Daily Press from Newport News, Virginia on January 22, 1930 · Page 2
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Daily Press from Newport News, Virginia · Page 2

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Newport News, Virginia
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Wednesday, January 22, 1930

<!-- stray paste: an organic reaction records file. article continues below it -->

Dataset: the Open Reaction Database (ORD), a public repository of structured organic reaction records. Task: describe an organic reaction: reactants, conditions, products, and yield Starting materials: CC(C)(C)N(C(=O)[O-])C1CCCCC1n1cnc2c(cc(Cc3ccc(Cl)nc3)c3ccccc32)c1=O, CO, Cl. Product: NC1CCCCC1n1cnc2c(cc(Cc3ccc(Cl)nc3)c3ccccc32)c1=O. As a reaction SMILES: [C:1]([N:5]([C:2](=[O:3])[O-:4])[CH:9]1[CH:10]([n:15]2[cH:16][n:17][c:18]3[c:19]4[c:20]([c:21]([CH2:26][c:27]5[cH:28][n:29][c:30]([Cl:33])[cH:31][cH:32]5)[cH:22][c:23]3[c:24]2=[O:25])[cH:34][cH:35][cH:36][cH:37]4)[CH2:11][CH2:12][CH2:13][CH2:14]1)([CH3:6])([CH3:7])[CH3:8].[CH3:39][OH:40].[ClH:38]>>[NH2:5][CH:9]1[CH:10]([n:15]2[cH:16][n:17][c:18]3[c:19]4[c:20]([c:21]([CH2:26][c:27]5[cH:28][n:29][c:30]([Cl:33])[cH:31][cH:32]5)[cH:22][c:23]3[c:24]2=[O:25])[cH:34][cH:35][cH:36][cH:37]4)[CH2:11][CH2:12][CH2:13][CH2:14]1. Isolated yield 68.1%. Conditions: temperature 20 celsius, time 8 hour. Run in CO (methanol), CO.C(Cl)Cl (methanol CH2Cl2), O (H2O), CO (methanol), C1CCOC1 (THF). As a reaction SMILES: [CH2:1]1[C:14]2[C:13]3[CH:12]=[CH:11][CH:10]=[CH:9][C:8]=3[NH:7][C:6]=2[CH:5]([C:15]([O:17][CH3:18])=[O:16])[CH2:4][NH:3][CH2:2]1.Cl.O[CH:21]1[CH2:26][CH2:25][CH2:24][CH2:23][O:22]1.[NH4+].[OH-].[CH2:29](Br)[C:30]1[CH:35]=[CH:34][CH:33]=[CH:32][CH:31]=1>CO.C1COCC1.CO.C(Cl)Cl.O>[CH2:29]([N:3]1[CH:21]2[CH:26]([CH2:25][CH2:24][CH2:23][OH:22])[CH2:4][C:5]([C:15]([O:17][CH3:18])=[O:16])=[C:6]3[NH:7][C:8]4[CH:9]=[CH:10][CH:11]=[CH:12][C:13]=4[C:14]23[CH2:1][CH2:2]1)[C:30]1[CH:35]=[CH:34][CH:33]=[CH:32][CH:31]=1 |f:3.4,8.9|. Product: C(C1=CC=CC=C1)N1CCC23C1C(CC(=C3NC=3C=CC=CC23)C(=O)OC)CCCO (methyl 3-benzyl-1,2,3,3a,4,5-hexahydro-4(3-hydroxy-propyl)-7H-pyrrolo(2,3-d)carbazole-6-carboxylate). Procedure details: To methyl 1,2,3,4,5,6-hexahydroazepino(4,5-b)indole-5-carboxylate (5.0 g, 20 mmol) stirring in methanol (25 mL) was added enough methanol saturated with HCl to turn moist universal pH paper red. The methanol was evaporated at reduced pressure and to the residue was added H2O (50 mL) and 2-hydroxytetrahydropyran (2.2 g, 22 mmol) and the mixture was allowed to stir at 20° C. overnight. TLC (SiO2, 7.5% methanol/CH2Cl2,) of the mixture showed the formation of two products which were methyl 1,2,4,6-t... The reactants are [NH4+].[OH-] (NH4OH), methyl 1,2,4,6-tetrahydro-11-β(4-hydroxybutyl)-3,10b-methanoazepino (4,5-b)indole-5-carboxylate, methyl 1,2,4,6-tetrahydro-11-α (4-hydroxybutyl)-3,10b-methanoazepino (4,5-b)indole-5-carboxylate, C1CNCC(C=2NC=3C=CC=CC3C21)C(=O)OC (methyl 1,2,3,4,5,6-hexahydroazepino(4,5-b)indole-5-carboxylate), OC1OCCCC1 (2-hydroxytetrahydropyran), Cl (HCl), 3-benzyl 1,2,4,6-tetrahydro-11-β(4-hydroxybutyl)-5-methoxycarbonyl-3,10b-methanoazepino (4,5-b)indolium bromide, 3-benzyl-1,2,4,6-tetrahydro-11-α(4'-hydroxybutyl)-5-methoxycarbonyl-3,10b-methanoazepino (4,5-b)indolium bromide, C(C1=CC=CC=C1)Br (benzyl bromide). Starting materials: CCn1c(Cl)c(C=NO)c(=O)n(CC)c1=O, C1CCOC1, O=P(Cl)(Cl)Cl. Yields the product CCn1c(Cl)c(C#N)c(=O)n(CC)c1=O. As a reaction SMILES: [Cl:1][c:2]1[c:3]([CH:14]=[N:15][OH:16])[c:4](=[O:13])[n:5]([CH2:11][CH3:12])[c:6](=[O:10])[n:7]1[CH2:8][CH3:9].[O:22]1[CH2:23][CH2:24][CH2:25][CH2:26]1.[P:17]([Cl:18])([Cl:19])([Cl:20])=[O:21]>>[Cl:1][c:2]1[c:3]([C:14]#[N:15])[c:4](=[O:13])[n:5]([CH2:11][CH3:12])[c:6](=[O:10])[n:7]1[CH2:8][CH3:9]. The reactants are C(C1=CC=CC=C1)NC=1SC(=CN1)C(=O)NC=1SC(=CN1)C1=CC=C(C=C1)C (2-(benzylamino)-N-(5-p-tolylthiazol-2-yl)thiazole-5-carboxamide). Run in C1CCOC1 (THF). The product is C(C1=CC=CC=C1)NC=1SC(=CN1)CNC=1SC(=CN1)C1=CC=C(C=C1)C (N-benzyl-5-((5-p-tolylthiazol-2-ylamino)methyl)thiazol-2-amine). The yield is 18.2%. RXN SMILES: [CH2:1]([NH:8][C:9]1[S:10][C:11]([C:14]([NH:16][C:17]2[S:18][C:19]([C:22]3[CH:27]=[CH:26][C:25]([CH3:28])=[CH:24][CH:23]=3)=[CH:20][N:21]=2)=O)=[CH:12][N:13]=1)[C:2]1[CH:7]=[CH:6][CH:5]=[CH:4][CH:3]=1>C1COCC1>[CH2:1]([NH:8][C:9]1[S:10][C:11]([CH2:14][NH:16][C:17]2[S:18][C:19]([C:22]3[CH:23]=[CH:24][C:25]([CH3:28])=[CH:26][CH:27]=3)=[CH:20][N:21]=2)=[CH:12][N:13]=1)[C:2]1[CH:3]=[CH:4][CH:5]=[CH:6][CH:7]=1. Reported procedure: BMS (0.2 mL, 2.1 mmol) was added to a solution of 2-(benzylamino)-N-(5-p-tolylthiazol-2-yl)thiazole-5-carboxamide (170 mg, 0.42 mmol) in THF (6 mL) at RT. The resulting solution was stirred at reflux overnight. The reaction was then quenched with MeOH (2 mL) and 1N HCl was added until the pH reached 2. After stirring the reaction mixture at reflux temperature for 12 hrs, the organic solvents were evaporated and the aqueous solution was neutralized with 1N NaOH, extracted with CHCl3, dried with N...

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... j i Vi RESOLUTION ASKING LOCAL DELEGATE TO ENGLAND RELEASED Councilmanic Request to State Chamber Points Out Importance of Newport News to Hampton Boads. The "text of the resolution adopted Monday by the council of Newport New In which the Virginia State Chamber of Commerce was called upon to reconsider the pvonnel 0t the all-Virginia party which is to make a trip to England in the Interest bf trade relations and to promote trade through the port of Hampton Roads, was released for publication yexterday afternoon. The resolution seta forth that Newport News is an integral part of the port of Hampton . RoadsV that in certain respects its imports and exports exceed those of any other part of Hampton Roads port in value, . and that the port of Newport News and the peninsula are without "presentation in the all-Virginia party. , It calls upon the state clwmber ' through L. U. Noland, local director, to "name a Newport News delegate, The text of the resolution is as fol-, lows: Inasmuch as the port of Newport ; News Is an integral and an important ' part of the Hampton Roads port ' area; and I The value of the imports and ex-; ports,' according to U. S. customs i reports, ranks higher in some respects than any other individual part of the greater port; and The port of Newport News and the entire Virginia peninsula is without representation on the all-Virginia party delegated by the Virginia State Chamber of Commerce to visit England in the interest of closer business relations between that country and the state of Virginia and for the upbuilding of the port of Hampton Roads; now, therefore. Be it resolved that, in recognition of our interest in the port of Newport News and in jfistice to the Virginia peninsula, this council feels that a member of the said party, who would represent this territorial division, should be selected by the said State Chamber of Commerce from the city of Newport News. To this end the council of the city of Newport News hereby petitions the Virginia State Chamber of Commerce, through Mr. L. U. Noland, director from, this district, to reconsider its action In naming the I all-Virginia party and include thereon a representative from this city and port. Passed by the council of the city of Newport News, January 20, 1930. , T. B. JONES. A. M. HAMILTON. City Clerk. A true copy, teste: A. M. President. HAMILTON, City Clerk. Texaco Employees Hold Meeting Here a! banquet at the Hotel Warwick last night, at which their company was host, closed a sales conference here yesterday attended by 12 representatives of the Texas Oil Company from a number of eastern Virginia poiAts. J. J. Pannill of the Newport Neij-s zone office, presided. Representatives of the firm" from Reedville, Mundy Point, Irvington, Potomac' Beach, Urbanna and West Point were present. . R, A.. Morrison of the Norfolk office was present also. Ortiz Lauds Attitude Of President Hoover MEXICO CITY, Jan. 21. (IP) President-elect ' Pascaul Ortiz S.ubio today. In a press interview, -said that, President Herbert Hoover personally went out of his way to deraon-strate good will toward Mexico during the visit of Ortiz Rubio to Washington. He described him as an honest and . cultured man who undoubtedly -would do everything in his power to lncrease-iihe. cordiality of American relations with Mexico. Passing of Spanish Dictator Presaged MADRID, Jan. 21.-F) The reference by Premier Primo De Rivera to "the few months remaining of my government" in announcing today a new minister of finance strengthened the conviction in some quarters that the dictator would carry out his expressed intention of retiring this year. ' EIGHTH ANNUAL CABARET AND DANCE Auspices Sisterhood Rodef Scholom Temple WARWICK HOTEL FEBRUARY 11th 8:30 F. M. General Admission, U.00 ReservatioriffJ-Call 1044-W. Scottish Rite Notice The Stated meeting of Veritas Lodge of Perfection, No. 9, and the Newport News Chapter of , Jtose Croix, A. & A. S. R., will be held in the Masonic Temple, fifth floor, on Wednesday evening, January 22, 1830, ftt 7:30 o'clock. Regular business A.ll visiting thren cordially invited to attend try order of the V. M. and W. M. R. B. ANDERTON, ' Secretary. License notice ALL STATE licenses, both business and professional, were due January 1st, and must be paid during this month to avoid a penalty of 10. R. L. COSBY, Commissioner of the Revenue. Station W G H JANUARY 22 228.S Newport News 1310 7:30 a.m. Time service program. :00a.m. Morning weather fore-cast- 12:00 m. Luncheon music. 1:00 p.m. Variety program. 1:30 p.m. ' Wat- Watkins. pianist 2:00 p. m. Station announcements. 6:00 p.m. Old familiar tunes. 5:30 p.m. Popular numbers. 6:00 p. m. Request program. : 45 p. m. Associated Press news. 7:00 p. m. Correct time signal. 7:01 p. m. Piano program. 7: 30 p. m. Selected recordings. :0up. m. Time signal. 8:01 p. m. Evening weather forecast. 8:02 p.m. Studio program. 8:30 p. m. Red Cross program. 9:00 p.m. Melody Four. 9:30 p. m. Recorded dance program. 10:00 p.m. "Watt's" musical sketch. WOMAN'S CLUB GIVES L PLAY Norfolk Woman Addresses Garden Department Meeting1 on "Color in the Garden." About 200 local women attended a meeting conducted by the garden department of the Woman's club at the Hotel Warwick yesterday after noon, at which Mrs. George Moss, of Norfolk, was the principal speaker. Mrs. Moss read a paper on ."Color in the Garden." The meeting was called to ordr by Mrs. J. Hugh Caffee, chairman of the department, who introduced Mrs. C. J. Hudson, one of the host esses of the afternoon. Mrs. Hud son introduced Mrs. Moss. In her talk Mrs. Moss gave many helpful suggestions on gardening. She urged that Americans should plan their Own gardens, and should not strive to copy the plans of Euro pean aligners. Following her paper an original playlet written by Mrs. O. J. Brit- ttngham entitled "How to Plan Your Garden" was presented. This playlet was rroduced by Mrs. Charles W. Ashby, under the direction of Mrs. Hudson. The cast was as follows: Mistress of the Garden, Mrs. O. T. Amory; Queen of the Garden, Mrs. W. O. Poindexter; Gardener, Mrs. Carl Deliinger; Robins. Miss Ruth Winstead and Miss Valde Luning; bluebirds, Miss Rosella Hoffman; cardinal, Miss Mary Lucille Bown; butterfly, - Miss Martha Hoffman; green frog. Miss Margaret Alexander; spring. Miss Frances Knight; autumn, Miss Doris Desper; winter, Miss Reba McFall. Mrs. Brittingliam was joint hostess for the occasion with Mrs. Hudson. Attending from the Norfolk Garden club with Mrs. Moss was Miss Tay lor. . . ,. S Residents of Missouri and Ar kansas Hard Hit by Rampant Flood Waters.',;, MEMPHIS, Jan. 21. &) The American Red Cross moved tonight to rescue 500 families floodbound in southeastern Missouri and northeastern Arkansas. The situation In the temporary campsind marooned homes was aggravated by rain, snow and cold which was general over the flooded sections tonight. Boats, hurriedly built at Blythe- ville, Ark., center of relief operations will be used tomorrow to rescue several hundred persons in the waterbound area which now extends from the Interior of Dunklin county, Mo, into the lowlands of Mississippi county and portions of Poinsett county in Arkansas. No additional levee breaks were reported today but water flowing through crevasses in the St. Francis riven levee and Big Lake in Arkan sas was slowly inundating lowland farming areas in the three counties. RE RED CRO TO IR I FAMILIES Stratford Committee Urges Response To Appeal For Funds Title to Stratford Hall, the birthplace of General Robert E. Lee, was taken by the Robert E. Lee Memorial Foundation on July 19, 1929, when an initial payment of $50,000 was made. The total cost of the property is $240,000 which includes the historic mansion, outbuildings, and an estate of more than 1.100 acres bordering the Potomac river. The difference between the total cost and the initial part payment Is $190,000. which sum, less a second payment made la.t Monday, is being carried by a mortgage against the property. This mortgage must be paid in full by July 19. 1932. Heavy Interest charges will be saved by an early payment of the Stratford - On - .TO BE PURCHASED BY THE ROBERT E. LEE MEMORIAL FOUNDATION, Inc. NEWPORT NEWS, VIRGINIA, COMMITTEE. I enclose I agree to contribute Payable on ....... I on ....... on . $ on . Name.. Address. Please make checks payable to Newport News Committee, the Robert E. Lee Memorial Foundation, Inc., and return with this slip to the Stratford Fund, Daily Press, Newport News, Va. 3 ESSENTIALS E 111 Rotary Club Entertains February Seniors; Members of Class Discuss Student ;..... Activities. Three essentials of success were given to the boys tf the February graduating class of the local high school at the weekly meeting of the Rotary club last night by the Rev. "reorge O. Watts, of Hampton. The three things mentioned by the Rev. Mr. Watts as necessary to success are definite character; "a job you like and into which you put the right kind of work and spirit"; and confidence. The boys of the mid-year senior class at the high school were guests of the Rotarians last night, and, the meeting was In. charge of the boys' work committee, of which J. W. Rob inson Is chairman. The Hampton minister, who was the principal speaker, chose "Success" as his subject. Besides the three essentials named, Mr. Watts said other factors contributing to success are intelligence, initiative, cheerfulness, optimism, and the will to do. William Colonna. honer man of the graduating class, was given a prize by the club for his scholastio achievements. The presentation was made by Rotarian Edward P. Turner. Mr. Robinson, chairman of the evening, introduced Rotarian Fred M. Alexander, principal of the high school. Mr. Alexander in turn introduced William Bell, who acted as chairman of the boys' part in the program. On the boys' program were included Whitfield Schreck, who spoke on the work of the student council; William" Bridgers. president of th class ami editor of the Beacon, student newspaper, who told of the work of the Beacon; Randolph Joynes. one of the captains of the victorious Typhoon football squad last fall, who discussed high school athletics; and Jack Clifton, cartoonist, who amused the Rotarians by giving a sample of his art, drawing before their eyes a cartoon of a woman. Before adjournment the club passed a resolution requesting the Virginia State Chamber of Commerce to reconsider the personnel of the all-Virginia party which will make a trip to England in the near future, largely in the interest of the development of Hampton Roads, and to give Newport Nws a representative on the party. The resolution was offered by G. Franklin Lenz, and "as unanimously adopted. A Leaping Lizzie While Carey Rtarks of Conneaut. Ohio, was driving along an icy road his car skidded, played leap frog and finally bounced into a tree, coming to rest suspended upside down from a limb, as you see it pictured above. Despite all this, Starks crawled out, uninjured. mortgage, sponsors for the movement slate. The Newport News committee, of which Mrs. Hunter S. Reynolds is chairman and treasurer, is endeavoring to raise the local quota of $1,000. On the committee with her are Mrs, W. B. Rucker, Mrs. W. E. Barrett, .Mrs. L. E. Pugh, Sr., Mrs. J. Hugh Caffee and Miss Blanche Webb. Contributions may be given to Mrs. Reynolds or they may be brought or mailed to the Daily Press or Times-Herald. ' To facilitate subscriptions .1 coupon is given herewith which ma be filled out and brought or sent to this office with the initial payment of the pledge. ., 1930 the - Polomac SS ARE H III S S 4 New Warden of Auburn Prison l s NEA New York Bureau Newly appointed warden of Auburn, N. Y, State Prison, scene of the recent sensational riot, is Capt. John L. Hoffman, above. . He succeeds Warden Edgar Jennings, retired who was captured and held as a hostage by rebellious convicts. Captain Hoffman had been Assistant Superintendent bf the state institution for defective delinquents. RAZES WAREHOUSE (Continued from pasre 1) er the business la insured againtt fire fully since the outbreak of the fire to teiepnone Air. tsuaerman, concerning his loss, she said. Nothinz is known as to the origin of the fire. V A back draft, flowing through the open doorway from the adjoining warehouse, which was filled with goods also, probably was the principal reason for the two other ware- hAiicaa Vialniv CQl'Bfl Thia htraA7.f hlpw the flames, which were intensely hot !U tins noint. away irom me uour-way, and inside this warehouse the urea next ti this door was comparatively cool. Fire fighters, using the old uucnet hrii?nle "method of combatting the flames, wet down the area surround ing the door in an effort to prevent the spread of the flames to the other warclinnso. A Urea erouii of men and boys toiled for hours, using wa ter which had collected in depressions about life building, which they carried in buckets, tubs and old fashioned wash boilers. They also drenched ft wooden platform on the east side of the building, used for unloading freight rrom raiiroaa cars, successfully halting the passage of the fire by this route into the the other buildings. The fire was discovered, according to best Information available, about 9 o'clock. Newnort News firemen. summoned to the scene, found no wa ter to use to tight the fire. J ire plugs across the concrete - roadway from the flaming structure were useless, as the mains which they tapped had not . been connected with the water mains since war days, when they were installed for fire protec-' tion by the army authorities. Red Cross Offers 3 Duets Tonight A series, of' three duets will be the offering of the Newport News chapter of the American Red Cross tonight to radio fans of the Peninsula over station WGH. It was announced yesterday by Mrs. W. S Snead. chairman of the program committee of the chapter. Tonight's program will go on the air at 9:45 and continue until 9 o'clock. Mrs. Duke Moul and Mrs. Glenn Haley will be the artists on tonight's pro gram. The Red Cross chapter is glvln a series of three radio programs over WGH, whirfi began last night. Tom Outtlng. local vocalist, was the featured artist last night. The programs are presented to lead u? to the annual dinner meeting of the chapter, which will be held In the Hotel Warwick Friday night. A third program will be presented from '9:15 to 9:30 tomorrow night, it has been announced. FITCHETT FUNERAL HELD , FROM EAST END HOME Funeral rites for John R Fllchett, who died at his home, 1219 Hampton avenue. Sunday afternoon, were con. ducted from the residence yesterday afternoon at 3:30 o'clock, with Dr. K. T. Wellford, pastor of the First Presbyterian church, assisted by the Rev. T. II. Dimmock, pastor of the Second Presbyterian church, officiating. Interment was made in the Green-lawn cemetery. Active iiallbearers were: Mayor T. B. Jones, li. E. Marable, Thomas Newman. X C. . Biggins. Sinclair Phillips and Xawrence Parsons. Honorary pallbearers deluded: S. S. Archibald, L. J. Kopke. S. K. Buxton. C. C. Smith, E. W. Mllstead. W. C. Taylor, Irvln Nachman, R. Wj West, W. C. Stuart, Jr., J1.- B. Mon-cure, Harry Keyner, W. K. Thomas. Whlttlngton Hayes, Dr. R. Cowles Taylor, Dr. Howard L. Boatwright, Edwin K. Phillips, C. G. Nelms, W. Lee Powell, Fred Shawen, E. G. Rogers, T. C. Patterson, Dr. Joseph T. Buxton, Donald Gay, P. S. Jones, J. B. Locke, B. B. Wilson, G. Bert James, A. I Blvins and J. Holmes MoMurran Powerful Skin Remedy Discovered Dries up Eczema, Barbers' Itch, and All Skin Eruptions Must Give Results in 7 Days or Money Back. This wonderful surgeon's prescription now known all over th world as Moono's Emerald Oil, is so efficient in the treatment of skin diseases that the itching of eczema stops with one application. A few applications and the most persistent case of Eczema is healed seldom to return. Moone's Emerald Oil (full strength) is safe and pleasant to use. U Is dispensed by J. C. Gorsuch & Co., Day's Drug Stores and druggists everywhere. Adv. . , . PECTAGULAR FIR V CAflflTOIAL STANDS AT S4.308 Division "A," of Which H. F. Harvey, Jr, ia Head, Again Show's Way to Others. Gifts and subscriptions in the joint financial campaign of the Y. M. C. A. and the Y. W. C. A now in progress here, totalled $4.30 last night following the second report meeting of the more than 150 workers who are engaged in an effort to obtain $15,300 in gifts from the Newport News public to support the two Institutions during the current year. Subscriptions reported last night at the meeting of the workers around the dinner table in the V. M. C. A. building totalled $2,111. The reports the previous night at the nutiai report meeting showed $2,1S7 collected. TMvision A. of which H. F. Harvey is manager, again showed the largest subscription list last night, turning in pledges and gifts of $430. Team No. 8 of this same division was hlsh for the evening with pledges of $123. A. X. Shankland is captain of this team. A large attendance of workers marked the meeting last night and great interest and enthusiasm were aroused. The? workers were encouraged by Mrs. F. B. Longan, chairman of the executive committee, to get as large subscriptions as possible in order that the campaign would be a complete success. Some excellent pledges were turned in by the executive com mittee as well as by the members of the team organization. The report of the teams and divi sions Is as follows: Division A 1. C. A. Loomis $ S5 2. R. M. Challoner 127 3. A. N. Shankland 123 4. J. A. Carleton. Jr 30 Total $130 Division B 5. Mrs. C. West ...$ 98 6. Mrs. J. Nichols 115 7. Mrs. F. B. Hooper ...4 54 8. Mrs. J. II. Caffee .......... 59 Total ...$326 Division C 9. Mrs. R. M. Hamilton ..$ 20 10. W. Wiiliams ?0 11. D. P. Marston SI 12. J. S. Robinson 154 , Ttotal - $275 Division D 13. Mrs. Houe $ 79 14. Mrs. Frank Beazlie 63 15. Mrs. L. E. Pugh 97 16. Mrs. Kincaid 63 Total ....$302 Oivision E 17. IT. C. Biggs .....,$ 32 18. R. W. Stevens 32 19. Z. Cannaday 2f 20. J. W. Massey ...i... 33 Total ......$125 Division F. 21. Mrs. Rangeley ...$ 43 22. Mrs. Moreland .... 66 23. Mrs. Graham 2 24. Mrs. Padgett 64 Total ...$237 Division Q 25. T. C. Plesants $ 32 26. George C. Chapin i.... 23 27. C. E. Alderson 33 28. R. C. Blanton 18 Total $106 Division H 29. Miss Phillips .....$ 62 30. Miss Moore 125 31. Mrs. Leavelle , 81 32. Miss Gray 52 Total $320 Reports by divisions were as fol lows: A H..F. Harvey .$ 430 B Mrs. Martin 326 C J. T. Barclay 275 D Mrs. Kritzer S02 E J. N. Pepper 125 F Mrs. Bright 237 G II. Parker 106 H Mrs. Hudgins 320 Total $2,121 Don't Vony About Vitamins Of course, you need vitamins and you can get them all in this breakfast: A glass of orange juice for Vitamin G then a bowl of Shredded Wheat with whole milk for Vitamins A, B, D and E. A delicious breakfast, easily and quickly prepared and costs but a few cents. If you like a hot dish, pour hot milk over the biscuits. Daughters to Hold Meeting at 3s P. M. The January meeting of Bethel chapter. United Daughters of the Confederacy, will be held at S o'clock this afternoon in the Y. W. C. A. on West avenue near Thirty-second street A historical program will be given by the chapter, with emphasis upon the lives of General Lee and General Jackson, whose birthday anniversaries occurred, respectively. Sunday and yesterday. . Major Ed N. Eubank, well known veteran of the Spanish-American War and prominent in peninsula military affairs, will be the principal speaker, with the subject, "Anecdotes of Lee and Jackson." A short musical program will be given by Mrs. Malvin Wearer, local soprano. A business session will be held. Large Attendance Marks Eastern Star Meeting; Past Officers on Program. The annual reception of Emera ehapter No. 31. Order of the Eastern Star, in honor of past matrons and natrons was given at the Masonic Temple last night. About 150 were present, including all the past matrons and patrons of the local chap ter, and a number of members of other chapters. Many hearty laughs were enjoyed by those present from a program of humorous stunts Htuged by the past officers, each of whom was assigned a part on the program by Mrs. Kate Puller Ashby, who was in charge of the entertainment. Mrs. Ashby herself, whose readings are well known here, gave several selections. Other features of the program in cluded several original songs of welcome sung by the members; a duet by Mrs. Annie Stable and Miss Mamie Price; a solo, "Star of the East," by Mrs. G E. Kldd, and greetings from the present officers. After the program refreshments were served, and a business session was held preceding it. REHEARSALS ON FOR SISTERHOOD REVUE Plans are under way and rehearsals have begun for the eighth annual cabaret and dance to be given under the auspices of the Sisterhood of Rodef Shoiem temple. The affair will be given Tuesday night, February 11, at the .Hotel Warwick. Harry Reyner is in charge of the revue, and Miss Miriam Carmel is teaching the chorus the newest dances. P.oth these promise that the cabaret wilt be the "best show yet." "Our chorus is larger than it has ever been this year, the girls the prettiest ever, and you must see the costumes for yourselves." they say. Several skits are being added to the offerings of former years in this year's revue. GALLSTONES CAUSE TROUBLE Don't use home treatments For pains in your back or side, or if you think you have stomach or liver troubles, try FRUITOLA. One dose shows results. For over twenty years FRUITOLA has been used by many sufferers who have thereby been saved from the pain and risk of an operation. The FRUITOLA formula is the same today as always and often brings relief after the first dose. Many people state they gave up hope of ever being relieved, but one dose of FRUITOLA convinced them that they need no longer suffer pain from gallstones.' Give FRUITOLA a chance. You can hava the same experience. For tale, recommended and guaranteed by Day's Drug Stores, Newport News, Va., and the Bellamy Pharmacy, Hampton, Va. WITH ALL THE BRAN OF THE WHOLE WHEAT . CHAPTER HAS All RECEPTION THE SHREDDED WHEAT COMPANY IS F eODDWILLATMEET (Continued from Page L) Mayflower hotel, listening to the addresses. So clear was the reception at the Jahncke party that oumf motion pictures of the group were taken. The acting secretary of the navy made a brief talk for the pictures before the broadcast began. IXJXDON. Jan. !1. JPh-The sub ject which held the attention of the world centered on the royal gallery this morning naval disarmament was carried over into the house of commons, also in Westminster, when It resumed Its session after the Christmas holidays. The question waa put "whether any. and if so what, steps were being taken to consider either In conjunc tion with America or not how far this country can accept freedom of the seas. Prime Minister Ramsay MacDon aid returned the written reply "While his majesty's government Is not In communication with the gov ernmem of the United States on the subject they have the question, under consideration. Further asked if the question of freedom of the seas had been raised at the naval conference, Mr. Muc- Donaid answered in the negative. NEW YORK, Jan. 21. P Speaking as chairman of the Ixtndon naval conference. Premier Ramsny Mac-Donald of England will talk by radio ... a morion Hhortlv after noon tomor row over a national broadcasting company nooKup. He will be introduced by William Hard, whose summaries of the parley are being broadcast by N. B. C. at 1 p. m. each day direct from London. Later during these periods other dele-ria sneak. Next Mon day it will be Reijlro Wakatsuk of Jajan and on Tuesday, January the speaker will ne secretary oi oiaie Henry Stimson of the United States. An attempt is to bo made by N. B. C. late Thursday afternoon, January 23, to relay the addresses at London's 00 PLEASED AT ATMOSPHERE 0 NACHMAN'S The Shopping Center See These New Tub Fabrics at 33c Yard They are delightfully pretty and will make the smartest sort of dresses for children's school wear and porch dresses for women. ' Some are in basket weave, others are corded ef- fects. The colors are warranted fast and the designs are printed on light and dark grounds. 36 inches wide. ' Printed Rayon Flat Crepe ?8c You can hardly tell the fabric from real silk. And the designs are beautiful and most effective. Colors are guaranteed fast, 39 inches wide. NACHMAN'S Second Floor. 15 to 50 Reductions ILA M IP $ 1 1 Every Junior and Bridge Lamp in our entire stock reduced from 15 to 50. A NEW TREND LIGHTS THE WAY IN THESE MODERN LAMPS ' As new as this modern age ... as witty as an original saying . . . lamps that sparkle with color and ingenious decoration. Try a few to brighten winter dullness . . . over the reading chair . . . the bridge table . . . on the piano . . . in your bedroom. Every varied shades. A delightful collection. Convenient Terms on Any Purchase. WAPPY HO official dinner to the naval delegates. This broadcast is to start at 4:20. ft Eastern Standard time. GRANT POWER PERMIT WASHINGTON. Jan. 21. ) Tiie federal power commission today grant ed the Washington Electric Company a license to begin construction Immedi ately on a hydro electric project on the Columbia river to develop ultimately 210,000 horsepower at an estimated cost of $i9,:;o.ooo. Help Your Kidneys Deal Promptly with Kid' nev Irregularities. IF bothered with constant backache bladder irritations and setting up at night, help your kidneys with Doan PilU. Used for more than 40 years. Endorsed the world oyer. Sold by dealers everywhere. 50,000 Users Endorse Doan s: Janm A. McClard, Retired Marchant. M Hobaon Avanua, Hot Springs, Ark., Hyi; "My fcidiwya didn't act fight and ray back achM tor quit a apau. am um ct Doan'a Pilla quickly rid ma oi thi attack." - Prescriptions Filled , Glasses Repaired See ROYALL and See Better 133 Twenty-eighth St. MB FURNISHERS -